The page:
Linda Lucero is the executive and artistic director of Yerba Buena Arts and Events, a leading San Francisco presenting organization dedicated to enhancing the vitality and quality of life in the Bay Area through the performing arts.
Who had the biggest influence on you in your life?
My father, Fred, without a doubt. Orphaned at age 13, he mined coal in southern Colorado, picked beets, herded sheep, rode the rails during the Depression, worked Alaskan fisheries and married a few times. He joined the Navy at age 35, fought in the Pacific and married my mom after his discharge. Even though there wasn’t a lot of money around, he managed to spoil all five of his kids — each of us thought we were his favorite child! He taught us, by example, to respect ourselves, to respect others ... except he detested Nixon, and Reagan even more. He was proud of his Pueblo heritage. “If anyone ever says you’re not an American,” he’d say, “You tell them your ancestors were waiting here on the shore when the Mayflower arrived.”
To whom do you turn in tough times?
To my wonderful husband, Ray, and to my sisters — both blood and heart sisters.
Where do you find inspiration?
In my son, Marcelo, and in the children of my friends who have grown into young adults, passionate, opinionated and engaged about politics, music, theater, poetry, the environment, life.
Everyone has a story. Listen.
What one book or piece of writing has had a large impact on you?
The most amazing book I’ve read recently is Junot Diaz’s “The Brief Wondrous Life of Oscar Wao,” the story of a 300-pound Dominican-American geek who is dealing with the curse of history. Diaz’s writing is pure music, and as an aspiring writer, I admire his deft interweaving of the personal and the political.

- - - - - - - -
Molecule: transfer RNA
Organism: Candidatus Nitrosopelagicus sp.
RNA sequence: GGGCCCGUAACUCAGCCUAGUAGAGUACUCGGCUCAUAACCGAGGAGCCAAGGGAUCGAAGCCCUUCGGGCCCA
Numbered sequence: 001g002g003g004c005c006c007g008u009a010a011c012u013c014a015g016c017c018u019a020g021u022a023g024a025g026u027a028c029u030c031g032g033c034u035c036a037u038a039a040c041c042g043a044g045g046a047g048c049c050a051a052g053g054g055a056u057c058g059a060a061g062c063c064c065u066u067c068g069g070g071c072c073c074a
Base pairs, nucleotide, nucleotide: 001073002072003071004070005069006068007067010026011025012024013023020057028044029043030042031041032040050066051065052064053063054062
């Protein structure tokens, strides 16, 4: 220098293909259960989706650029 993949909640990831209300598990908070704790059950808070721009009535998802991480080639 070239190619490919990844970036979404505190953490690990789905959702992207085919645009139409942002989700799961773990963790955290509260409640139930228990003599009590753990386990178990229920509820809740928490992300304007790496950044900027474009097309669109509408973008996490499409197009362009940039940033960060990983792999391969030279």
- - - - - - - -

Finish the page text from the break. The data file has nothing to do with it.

How did you come to work at Yerba Buena?
Good fortune combined with experience. I know and love great performing artists and along the way acquired the juggling skills that go into running a nonprofit organization — an art in itself.
What are some upcoming highlights of this year’s Yerba Buena Gardens Festival?
Highlights are many! We’re featuring Tom Rigney’s Cajun music with dance lessons on Thursday. The Nice Guy Trio on Sept. 4. Tango vocalist María Volonté on Sept. 16. What’s looming large is the festival’s official 10th anniversary pachanga [big party, in Spanish] on Oct. 3 with the legendary congüero Poncho Sanchez, who epitomizes Latin jazz and community. All free of admission in Yerba Buena Gardens. Bring a picnic and join the party.
What was the strangest job you ever had in your life?
In middle school I worked in the attendance office. Every morning, my job entailed calling the homes of absent kids, to ask why they were absent. One time, the person on the other end informed me in a tragic voice that the kid had died. I was devastated. When my supervisor found out, she immediately dialed the number and ordered the kid to show his face or risk suspension.